Speech intelligibility: a study of Iraqi EFL learners’ accented English

Younus, Majid Rasim (2020) Speech intelligibility: a study of Iraqi EFL learners’ accented English. Doctoral thesis, London Metropolitan University.


Intelligibility refers to a targeted pronunciation level in English which enables non-native English speakers to produce and understand English speech uttered by both native and non-native English speakers (Abercrombie, 1949; Gimson, 2001; Cruttenden, 2014; Munro and Derwing, 2006; Levis, 2016). Instead of pursuing perfect mastery of English pronunciation, most researchers recommend intelligibility as an achievable and practical pronunciation goal (Gimson, 2001; Quirk, 1990; Jenkins, 2000;James, 2014). Although intelligibility is currently the focus of pronunciation studies and classroom instructions, it has not been applied in the Iraqi EFL classrooms and pronunciation research (see Al- Juwari, 1997; Ahmed, 2000; Mahud, 1998; Rashid, 2009; Khudhair, 2015; AlAbdely and Thai, 2016; Al-Owaidi, 2017). The theoretical assumption of the study is that an intelligibility level of universal validity for EFL learners is best achieved when speech performance in English is based on a native English speakers’ pronunciation model, namely
Gimson’s (2001) Minimum General Intelligibility (MGI).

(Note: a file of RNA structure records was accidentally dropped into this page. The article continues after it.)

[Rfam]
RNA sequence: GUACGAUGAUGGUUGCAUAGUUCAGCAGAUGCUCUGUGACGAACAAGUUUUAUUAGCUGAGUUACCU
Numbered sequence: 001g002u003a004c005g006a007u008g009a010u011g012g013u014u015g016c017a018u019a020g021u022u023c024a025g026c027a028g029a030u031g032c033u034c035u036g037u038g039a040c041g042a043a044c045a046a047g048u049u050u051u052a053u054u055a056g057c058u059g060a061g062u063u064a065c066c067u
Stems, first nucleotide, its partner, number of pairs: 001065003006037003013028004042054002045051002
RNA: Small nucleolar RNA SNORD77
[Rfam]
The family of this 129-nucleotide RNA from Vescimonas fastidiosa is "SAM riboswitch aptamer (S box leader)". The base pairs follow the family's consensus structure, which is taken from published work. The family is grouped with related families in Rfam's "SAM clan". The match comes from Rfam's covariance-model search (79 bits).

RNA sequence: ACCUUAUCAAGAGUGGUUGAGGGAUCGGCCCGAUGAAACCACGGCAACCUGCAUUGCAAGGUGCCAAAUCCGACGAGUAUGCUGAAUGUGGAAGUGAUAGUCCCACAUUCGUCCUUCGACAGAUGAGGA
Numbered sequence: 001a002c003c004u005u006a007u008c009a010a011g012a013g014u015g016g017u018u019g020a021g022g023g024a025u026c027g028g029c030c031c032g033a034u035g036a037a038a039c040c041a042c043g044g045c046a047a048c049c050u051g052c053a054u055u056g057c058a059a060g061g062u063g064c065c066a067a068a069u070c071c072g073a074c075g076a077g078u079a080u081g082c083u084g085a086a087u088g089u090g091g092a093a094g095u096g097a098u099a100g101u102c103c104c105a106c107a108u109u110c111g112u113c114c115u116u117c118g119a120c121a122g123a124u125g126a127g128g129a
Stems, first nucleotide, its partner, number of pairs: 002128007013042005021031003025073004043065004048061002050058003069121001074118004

Applying a mixed methods approach, the present study investigates the productive and perceptive intelligibility of Iraqi EFL learners in relation to foreign accent and accent familiarity. Productive intelligibility refers to learners’ English speech being understood by others. This is determined by a production intelligibility test. By contrast, perceptive intelligibility refers to the ability of learners to understand native and non-native English speech. This is determined by a perception intelligibility test. The study measures the above two aspects of intelligibility, identifies which aspects of foreign accent and accent familiarity most negatively affect intelligibility and determines the various strategies these learners use to overcome intelligibility failure.

The overall quantitative analysis shows that Iraqi EFL learners are intelligible at the speech production and perception levels. However, these two aspects of intelligibility are negatively affected by the existence of segmental phonemes in English and Arabic that have no counterpart in the other language and by unfamiliarity with the speaker’s accent. The qualitative analysis identifies several segmental phonemic contrasts of a high functional load which are responsible for intelligibility failure and a list of strategies which the Iraqi EFL learners employ to overcome these failures.

Based on the above findings and the nature of the pronunciation problems involved, the study suggests an intelligibility approach to the teaching of pronunciation for Iraqi EFL classrooms. The study concludes with a description of the research implications and applications that derive from the findings of the study.

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